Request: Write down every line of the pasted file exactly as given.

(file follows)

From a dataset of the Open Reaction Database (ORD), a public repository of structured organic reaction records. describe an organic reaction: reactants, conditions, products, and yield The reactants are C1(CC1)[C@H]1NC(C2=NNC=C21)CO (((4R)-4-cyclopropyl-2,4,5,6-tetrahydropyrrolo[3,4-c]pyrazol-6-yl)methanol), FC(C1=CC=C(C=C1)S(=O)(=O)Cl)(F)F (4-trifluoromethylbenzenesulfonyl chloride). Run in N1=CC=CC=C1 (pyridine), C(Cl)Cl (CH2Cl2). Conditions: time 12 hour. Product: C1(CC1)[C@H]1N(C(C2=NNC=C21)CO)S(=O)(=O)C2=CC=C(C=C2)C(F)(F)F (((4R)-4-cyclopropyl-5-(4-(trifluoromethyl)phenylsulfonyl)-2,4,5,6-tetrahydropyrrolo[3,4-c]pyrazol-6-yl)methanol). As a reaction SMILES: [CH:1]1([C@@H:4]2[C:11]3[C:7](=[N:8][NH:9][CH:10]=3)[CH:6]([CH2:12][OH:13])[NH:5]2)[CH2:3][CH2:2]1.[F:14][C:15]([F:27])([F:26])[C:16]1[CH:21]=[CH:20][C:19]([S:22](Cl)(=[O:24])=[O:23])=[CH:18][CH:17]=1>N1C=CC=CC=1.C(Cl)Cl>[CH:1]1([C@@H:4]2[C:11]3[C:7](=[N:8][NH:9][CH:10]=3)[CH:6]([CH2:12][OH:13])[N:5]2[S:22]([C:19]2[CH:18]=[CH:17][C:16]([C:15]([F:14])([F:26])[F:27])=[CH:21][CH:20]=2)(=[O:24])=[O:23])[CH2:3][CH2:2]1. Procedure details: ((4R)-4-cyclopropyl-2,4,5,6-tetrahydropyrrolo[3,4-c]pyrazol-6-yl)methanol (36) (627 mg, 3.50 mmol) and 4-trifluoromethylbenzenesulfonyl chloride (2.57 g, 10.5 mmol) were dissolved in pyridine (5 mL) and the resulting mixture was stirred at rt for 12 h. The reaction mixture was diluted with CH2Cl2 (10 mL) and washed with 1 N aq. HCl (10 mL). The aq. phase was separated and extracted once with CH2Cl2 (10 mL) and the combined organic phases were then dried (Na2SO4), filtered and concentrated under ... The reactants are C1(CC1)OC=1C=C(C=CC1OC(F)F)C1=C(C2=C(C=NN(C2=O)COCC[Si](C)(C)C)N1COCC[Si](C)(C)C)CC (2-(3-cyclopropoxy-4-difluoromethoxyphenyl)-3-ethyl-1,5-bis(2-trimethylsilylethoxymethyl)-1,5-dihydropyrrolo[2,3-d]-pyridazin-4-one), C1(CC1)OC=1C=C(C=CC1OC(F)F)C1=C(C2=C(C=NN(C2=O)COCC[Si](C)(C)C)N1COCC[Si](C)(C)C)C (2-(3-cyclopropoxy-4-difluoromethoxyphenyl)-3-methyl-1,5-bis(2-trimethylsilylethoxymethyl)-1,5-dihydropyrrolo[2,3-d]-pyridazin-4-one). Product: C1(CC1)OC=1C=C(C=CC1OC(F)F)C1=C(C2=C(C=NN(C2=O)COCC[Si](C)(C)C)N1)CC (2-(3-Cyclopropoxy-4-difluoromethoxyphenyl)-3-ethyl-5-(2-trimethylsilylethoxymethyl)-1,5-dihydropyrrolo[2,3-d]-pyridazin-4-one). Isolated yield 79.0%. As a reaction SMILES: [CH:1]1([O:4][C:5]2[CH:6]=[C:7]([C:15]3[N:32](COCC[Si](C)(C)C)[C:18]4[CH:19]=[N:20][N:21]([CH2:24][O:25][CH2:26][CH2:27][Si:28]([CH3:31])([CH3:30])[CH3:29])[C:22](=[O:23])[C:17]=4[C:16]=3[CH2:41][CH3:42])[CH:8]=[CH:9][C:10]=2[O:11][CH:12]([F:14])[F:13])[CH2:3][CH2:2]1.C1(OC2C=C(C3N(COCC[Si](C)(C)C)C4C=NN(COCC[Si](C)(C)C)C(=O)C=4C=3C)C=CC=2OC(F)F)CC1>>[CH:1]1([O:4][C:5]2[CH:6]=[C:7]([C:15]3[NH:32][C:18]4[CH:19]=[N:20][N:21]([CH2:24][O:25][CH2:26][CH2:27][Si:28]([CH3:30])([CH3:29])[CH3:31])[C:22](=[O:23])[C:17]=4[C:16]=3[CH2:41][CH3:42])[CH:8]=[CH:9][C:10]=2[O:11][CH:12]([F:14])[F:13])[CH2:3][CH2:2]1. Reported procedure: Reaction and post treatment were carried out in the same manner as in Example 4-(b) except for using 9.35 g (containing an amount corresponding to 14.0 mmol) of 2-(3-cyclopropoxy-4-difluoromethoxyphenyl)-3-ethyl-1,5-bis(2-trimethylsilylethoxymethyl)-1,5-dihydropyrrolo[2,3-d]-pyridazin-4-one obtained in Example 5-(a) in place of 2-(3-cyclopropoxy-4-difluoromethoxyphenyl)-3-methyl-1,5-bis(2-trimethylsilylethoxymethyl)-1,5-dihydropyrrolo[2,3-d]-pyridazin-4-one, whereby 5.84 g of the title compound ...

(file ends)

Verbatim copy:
From a dataset of the Open Reaction Database (ORD), a public repository of structured organic reaction records. describe an organic reaction: reactants, conditions, products, and yield The reactants are C1(CC1)[C@H]1NC(C2=NNC=C21)CO (((4R)-4-cyclopropyl-2,4,5,6-tetrahydropyrrolo[3,4-c]pyrazol-6-yl)methanol), FC(C1=CC=C(C=C1)S(=O)(=O)Cl)(F)F (4-trifluoromethylbenzenesulfonyl chloride). Run in N1=CC=CC=C1 (pyridine), C(Cl)Cl (CH2Cl2). Conditions: time 12 hour. Product: C1(CC1)[C@H]1N(C(C2=NNC=C21)CO)S(=O)(=O)C2=CC=C(C=C2)C(F)(F)F (((4R)-4-cyclopropyl-5-(4-(trifluoromethyl)phenylsulfonyl)-2,4,5,6-tetrahydropyrrolo[3,4-c]pyrazol-6-yl)methanol). As a reaction SMILES: [CH:1]1([C@@H:4]2[C:11]3[C:7](=[N:8][NH:9][CH:10]=3)[CH:6]([CH2:12][OH:13])[NH:5]2)[CH2:3][CH2:2]1.[F:14][C:15]([F:27])([F:26])[C:16]1[CH:21]=[CH:20][C:19]([S:22](Cl)(=[O:24])=[O:23])=[CH:18][CH:17]=1>N1C=CC=CC=1.C(Cl)Cl>[CH:1]1([C@@H:4]2[C:11]3[C:7](=[N:8][NH:9][CH:10]=3)[CH:6]([CH2:12][OH:13])[N:5]2[S:22]([C:19]2[CH:18]=[CH:17][C:16]([C:15]([F:14])([F:26])[F:27])=[CH:21][CH:20]=2)(=[O:24])=[O:23])[CH2:3][CH2:2]1. Procedure details: ((4R)-4-cyclopropyl-2,4,5,6-tetrahydropyrrolo[3,4-c]pyrazol-6-yl)methanol (36) (627 mg, 3.50 mmol) and 4-trifluoromethylbenzenesulfonyl chloride (2.57 g, 10.5 mmol) were dissolved in pyridine (5 mL) and the resulting mixture was stirred at rt for 12 h. The reaction mixture was diluted with CH2Cl2 (10 mL) and washed with 1 N aq. HCl (10 mL). The aq. phase was separated and extracted once with CH2Cl2 (10 mL) and the combined organic phases were then dried (Na2SO4), filtered and concentrated under ... The reactants are C1(CC1)OC=1C=C(C=CC1OC(F)F)C1=C(C2=C(C=NN(C2=O)COCC[Si](C)(C)C)N1COCC[Si](C)(C)C)CC (2-(3-cyclopropoxy-4-difluoromethoxyphenyl)-3-ethyl-1,5-bis(2-trimethylsilylethoxymethyl)-1,5-dihydropyrrolo[2,3-d]-pyridazin-4-one), C1(CC1)OC=1C=C(C=CC1OC(F)F)C1=C(C2=C(C=NN(C2=O)COCC[Si](C)(C)C)N1COCC[Si](C)(C)C)C (2-(3-cyclopropoxy-4-difluoromethoxyphenyl)-3-methyl-1,5-bis(2-trimethylsilylethoxymethyl)-1,5-dihydropyrrolo[2,3-d]-pyridazin-4-one). Product: C1(CC1)OC=1C=C(C=CC1OC(F)F)C1=C(C2=C(C=NN(C2=O)COCC[Si](C)(C)C)N1)CC (2-(3-Cyclopropoxy-4-difluoromethoxyphenyl)-3-ethyl-5-(2-trimethylsilylethoxymethyl)-1,5-dihydropyrrolo[2,3-d]-pyridazin-4-one). Isolated yield 79.0%. As a reaction SMILES: [CH:1]1([O:4][C:5]2[CH:6]=[C:7]([C:15]3[N:32](COCC[Si](C)(C)C)[C:18]4[CH:19]=[N:20][N:21]([CH2:24][O:25][CH2:26][CH2:27][Si:28]([CH3:31])([CH3:30])[CH3:29])[C:22](=[O:23])[C:17]=4[C:16]=3[CH2:41][CH3:42])[CH:8]=[CH:9][C:10]=2[O:11][CH:12]([F:14])[F:13])[CH2:3][CH2:2]1.C1(OC2C=C(C3N(COCC[Si](C)(C)C)C4C=NN(COCC[Si](C)(C)C)C(=O)C=4C=3C)C=CC=2OC(F)F)CC1>>[CH:1]1([O:4][C:5]2[CH:6]=[C:7]([C:15]3[NH:32][C:18]4[CH:19]=[N:20][N:21]([CH2:24][O:25][CH2:26][CH2:27][Si:28]([CH3:30])([CH3:29])[CH3:31])[C:22](=[O:23])[C:17]=4[C:16]=3[CH2:41][CH3:42])[CH:8]=[CH:9][C:10]=2[O:11][CH:12]([F:14])[F:13])[CH2:3][CH2:2]1. Reported procedure: Reaction and post treatment were carried out in the same manner as in Example 4-(b) except for using 9.35 g (containing an amount corresponding to 14.0 mmol) of 2-(3-cyclopropoxy-4-difluoromethoxyphenyl)-3-ethyl-1,5-bis(2-trimethylsilylethoxymethyl)-1,5-dihydropyrrolo[2,3-d]-pyridazin-4-one obtained in Example 5-(a) in place of 2-(3-cyclopropoxy-4-difluoromethoxyphenyl)-3-methyl-1,5-bis(2-trimethylsilylethoxymethyl)-1,5-dihydropyrrolo[2,3-d]-pyridazin-4-one, whereby 5.84 g of the title compound ...